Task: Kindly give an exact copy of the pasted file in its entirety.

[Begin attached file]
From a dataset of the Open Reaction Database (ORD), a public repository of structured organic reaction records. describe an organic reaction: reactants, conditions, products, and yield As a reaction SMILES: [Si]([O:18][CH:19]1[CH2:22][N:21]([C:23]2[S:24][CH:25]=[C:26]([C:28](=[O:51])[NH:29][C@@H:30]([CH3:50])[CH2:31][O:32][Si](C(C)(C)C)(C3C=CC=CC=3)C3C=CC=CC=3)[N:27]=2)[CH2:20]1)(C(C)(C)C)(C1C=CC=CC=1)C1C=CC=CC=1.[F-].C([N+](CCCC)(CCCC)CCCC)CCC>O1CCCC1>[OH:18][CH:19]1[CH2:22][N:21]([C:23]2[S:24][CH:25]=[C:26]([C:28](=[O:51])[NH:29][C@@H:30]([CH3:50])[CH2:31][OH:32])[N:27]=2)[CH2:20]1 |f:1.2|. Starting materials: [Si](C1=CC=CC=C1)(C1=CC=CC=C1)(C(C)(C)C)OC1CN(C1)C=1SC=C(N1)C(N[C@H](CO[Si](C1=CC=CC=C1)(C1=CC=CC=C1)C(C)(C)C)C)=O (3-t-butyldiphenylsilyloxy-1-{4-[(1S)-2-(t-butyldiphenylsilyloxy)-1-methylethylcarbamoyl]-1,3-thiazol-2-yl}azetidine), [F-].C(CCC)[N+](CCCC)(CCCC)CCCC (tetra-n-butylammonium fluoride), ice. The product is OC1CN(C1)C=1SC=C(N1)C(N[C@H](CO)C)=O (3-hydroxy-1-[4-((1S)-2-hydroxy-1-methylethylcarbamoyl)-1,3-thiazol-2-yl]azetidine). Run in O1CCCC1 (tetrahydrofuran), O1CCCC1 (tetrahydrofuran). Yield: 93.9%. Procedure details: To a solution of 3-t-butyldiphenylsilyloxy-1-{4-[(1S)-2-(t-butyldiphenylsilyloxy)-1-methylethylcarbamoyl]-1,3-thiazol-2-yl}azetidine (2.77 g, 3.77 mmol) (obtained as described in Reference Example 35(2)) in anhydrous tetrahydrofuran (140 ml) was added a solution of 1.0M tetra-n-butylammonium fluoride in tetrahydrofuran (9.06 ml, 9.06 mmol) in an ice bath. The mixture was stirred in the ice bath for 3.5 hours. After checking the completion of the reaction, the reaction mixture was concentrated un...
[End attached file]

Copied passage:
From a dataset of the Open Reaction Database (ORD), a public repository of structured organic reaction records. describe an organic reaction: reactants, conditions, products, and yield As a reaction SMILES: [Si]([O:18][CH:19]1[CH2:22][N:21]([C:23]2[S:24][CH:25]=[C:26]([C:28](=[O:51])[NH:29][C@@H:30]([CH3:50])[CH2:31][O:32][Si](C(C)(C)C)(C3C=CC=CC=3)C3C=CC=CC=3)[N:27]=2)[CH2:20]1)(C(C)(C)C)(C1C=CC=CC=1)C1C=CC=CC=1.[F-].C([N+](CCCC)(CCCC)CCCC)CCC>O1CCCC1>[OH:18][CH:19]1[CH2:22][N:21]([C:23]2[S:24][CH:25]=[C:26]([C:28](=[O:51])[NH:29][C@@H:30]([CH3:50])[CH2:31][OH:32])[N:27]=2)[CH2:20]1 |f:1.2|. Starting materials: [Si](C1=CC=CC=C1)(C1=CC=CC=C1)(C(C)(C)C)OC1CN(C1)C=1SC=C(N1)C(N[C@H](CO[Si](C1=CC=CC=C1)(C1=CC=CC=C1)C(C)(C)C)C)=O (3-t-butyldiphenylsilyloxy-1-{4-[(1S)-2-(t-butyldiphenylsilyloxy)-1-methylethylcarbamoyl]-1,3-thiazol-2-yl}azetidine), [F-].C(CCC)[N+](CCCC)(CCCC)CCCC (tetra-n-butylammonium fluoride), ice. The product is OC1CN(C1)C=1SC=C(N1)C(N[C@H](CO)C)=O (3-hydroxy-1-[4-((1S)-2-hydroxy-1-methylethylcarbamoyl)-1,3-thiazol-2-yl]azetidine). Run in O1CCCC1 (tetrahydrofuran), O1CCCC1 (tetrahydrofuran). Yield: 93.9%. Procedure details: To a solution of 3-t-butyldiphenylsilyloxy-1-{4-[(1S)-2-(t-butyldiphenylsilyloxy)-1-methylethylcarbamoyl]-1,3-thiazol-2-yl}azetidine (2.77 g, 3.77 mmol) (obtained as described in Reference Example 35(2)) in anhydrous tetrahydrofuran (140 ml) was added a solution of 1.0M tetra-n-butylammonium fluoride in tetrahydrofuran (9.06 ml, 9.06 mmol) in an ice bath. The mixture was stirred in the ice bath for 3.5 hours. After checking the completion of the reaction, the reaction mixture was concentrated un...